While Trump Campaign Uses Quarantine for Merch Ideas, Biden Campaign Store Sits Idle
As most states are still operating under some form of stay-at-home order, businesses have had to pivot and adapt. This includes the way political figures have done their campaigning.
The Trump Campaign, for example, has been marketing branded merchandise that specifically appeals to people under quarantine and stay-at-home orders. These have been things like (reportedly) face masks, and even a puzzle for people to do while they’re stuck at home.
In fact, the Trump Campaign has been highly active during this time. According to NPR, the campaign paid about $4.7 million to vendors of promotional merchandise in March—more than any month since September 2016, in the heat of the first election.
"Whether it's the over one million red MAGA hats sold, plastic straws or the new Trump-themed puzzle to keep people entertained during quarantine, the campaign merchandise lets supporters be part of this movement with high-quality, made in America Trump gear and products," Sarah Matthews, the deputy press secretary for the Trump campaign, said in a statement to NPR.
The Trump Campaign has taken some heat for the moves. Some critics thought emails to supporters advertising branded merchandise during an international crisis were in poor taste.
“President Trump knows the past few weeks have been extremely difficult for Americans from all across the Nation,” the email, sent about two weeks ago, said. “He appreciates your unwavering support during this time and wants you to know that it has not gone unnoticed. He wanted to do something special for you to show you how much your loyalty means to him, so he’s asked us to give you EXCLUSIVE ACCESS to get our Official Trump-Pence Pint Glasses.”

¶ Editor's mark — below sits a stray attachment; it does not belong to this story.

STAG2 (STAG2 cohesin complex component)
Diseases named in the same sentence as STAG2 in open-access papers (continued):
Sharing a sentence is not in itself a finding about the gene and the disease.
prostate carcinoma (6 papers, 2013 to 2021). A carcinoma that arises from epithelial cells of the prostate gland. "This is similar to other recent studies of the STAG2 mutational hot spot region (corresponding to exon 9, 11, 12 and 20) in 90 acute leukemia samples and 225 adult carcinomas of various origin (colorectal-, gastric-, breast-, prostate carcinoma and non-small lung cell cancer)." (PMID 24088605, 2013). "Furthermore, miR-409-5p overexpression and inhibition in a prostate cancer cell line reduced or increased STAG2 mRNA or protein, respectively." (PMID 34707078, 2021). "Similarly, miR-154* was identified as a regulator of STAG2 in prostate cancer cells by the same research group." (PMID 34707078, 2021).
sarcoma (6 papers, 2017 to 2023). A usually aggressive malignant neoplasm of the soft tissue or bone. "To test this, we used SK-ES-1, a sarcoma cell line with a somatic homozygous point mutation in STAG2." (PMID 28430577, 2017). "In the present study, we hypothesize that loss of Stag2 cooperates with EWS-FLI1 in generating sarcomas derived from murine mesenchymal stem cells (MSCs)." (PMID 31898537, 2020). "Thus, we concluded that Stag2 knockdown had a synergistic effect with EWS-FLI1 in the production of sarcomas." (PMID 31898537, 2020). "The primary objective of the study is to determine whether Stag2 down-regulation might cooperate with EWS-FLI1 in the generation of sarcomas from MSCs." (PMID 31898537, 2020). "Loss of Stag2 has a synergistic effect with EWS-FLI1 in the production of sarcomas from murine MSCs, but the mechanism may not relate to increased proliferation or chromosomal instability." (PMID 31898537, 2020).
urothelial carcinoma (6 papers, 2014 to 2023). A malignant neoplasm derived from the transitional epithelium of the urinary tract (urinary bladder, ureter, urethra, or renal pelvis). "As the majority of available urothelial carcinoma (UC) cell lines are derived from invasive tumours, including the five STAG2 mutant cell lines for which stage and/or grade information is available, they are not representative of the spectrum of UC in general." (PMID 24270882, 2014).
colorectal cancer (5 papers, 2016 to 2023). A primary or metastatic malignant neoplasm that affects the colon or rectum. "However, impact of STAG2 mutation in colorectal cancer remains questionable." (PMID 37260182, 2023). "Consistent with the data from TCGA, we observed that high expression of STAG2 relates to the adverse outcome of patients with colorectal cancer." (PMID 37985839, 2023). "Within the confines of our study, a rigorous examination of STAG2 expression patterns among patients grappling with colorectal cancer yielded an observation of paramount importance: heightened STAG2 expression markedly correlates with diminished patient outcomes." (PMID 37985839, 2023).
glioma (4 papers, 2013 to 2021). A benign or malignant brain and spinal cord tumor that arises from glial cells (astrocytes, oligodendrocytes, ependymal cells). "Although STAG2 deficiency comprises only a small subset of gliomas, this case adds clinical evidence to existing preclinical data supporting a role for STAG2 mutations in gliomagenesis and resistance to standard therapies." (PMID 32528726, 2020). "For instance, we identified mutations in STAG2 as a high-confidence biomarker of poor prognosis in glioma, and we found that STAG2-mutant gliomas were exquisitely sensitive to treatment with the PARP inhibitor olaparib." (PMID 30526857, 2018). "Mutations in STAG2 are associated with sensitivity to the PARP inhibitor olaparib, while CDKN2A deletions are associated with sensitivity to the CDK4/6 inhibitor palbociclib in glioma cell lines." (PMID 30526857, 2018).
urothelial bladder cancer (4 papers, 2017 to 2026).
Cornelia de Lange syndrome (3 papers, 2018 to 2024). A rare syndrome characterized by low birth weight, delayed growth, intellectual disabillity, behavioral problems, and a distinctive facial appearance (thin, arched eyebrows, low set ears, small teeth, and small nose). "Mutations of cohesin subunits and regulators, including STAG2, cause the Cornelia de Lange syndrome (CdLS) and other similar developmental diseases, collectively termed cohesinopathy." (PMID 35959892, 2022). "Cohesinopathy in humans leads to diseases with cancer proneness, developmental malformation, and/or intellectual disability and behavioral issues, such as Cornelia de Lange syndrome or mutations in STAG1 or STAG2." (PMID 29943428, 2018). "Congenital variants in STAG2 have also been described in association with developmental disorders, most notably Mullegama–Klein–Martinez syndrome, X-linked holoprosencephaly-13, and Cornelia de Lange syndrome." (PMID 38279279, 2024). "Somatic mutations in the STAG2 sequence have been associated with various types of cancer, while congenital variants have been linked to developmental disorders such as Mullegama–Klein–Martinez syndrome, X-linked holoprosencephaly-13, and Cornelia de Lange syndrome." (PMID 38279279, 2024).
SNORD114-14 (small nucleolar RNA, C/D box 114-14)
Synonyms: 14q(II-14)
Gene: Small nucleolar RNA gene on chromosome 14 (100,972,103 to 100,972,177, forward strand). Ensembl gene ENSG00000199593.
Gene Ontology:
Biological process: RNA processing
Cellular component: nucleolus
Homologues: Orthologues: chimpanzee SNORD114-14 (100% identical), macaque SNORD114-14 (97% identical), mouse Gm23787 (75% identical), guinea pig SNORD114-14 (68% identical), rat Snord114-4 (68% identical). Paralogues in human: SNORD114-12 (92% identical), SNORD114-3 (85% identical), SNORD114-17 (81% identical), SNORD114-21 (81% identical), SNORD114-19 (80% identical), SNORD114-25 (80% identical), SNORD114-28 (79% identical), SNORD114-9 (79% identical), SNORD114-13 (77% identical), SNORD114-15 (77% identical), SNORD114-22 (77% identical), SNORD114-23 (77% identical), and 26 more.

On the other end of the 2020 campaign is Joe Biden, whose campaign activity has been just about the polar opposite of the President’s.
The Biden for President campaign store currently displays a message that order fulfillment has been temporarily suspended to protect staff.
The store is still accepting orders on items like T-shirts, stickers, buttons and more pretty standard campaign fare, but there’s no guarantee on when any of those products would actually end up in the hands of supporters.
Obviously, doing any sort of business right now is difficult. That’s an understatement. But it’s an especially fine line to walk between capitalizing on an opportunity for branded merchandise and coming off as insensitive. That said, there’s also a line between giving the situation the proper precaution it merits and inaction, as we see in the case of Biden's store. Especially as we get closer to November, and everyone is glued to the news more than ever, these months of actively marketing or sitting idle could be make or break moments in the 2020 election.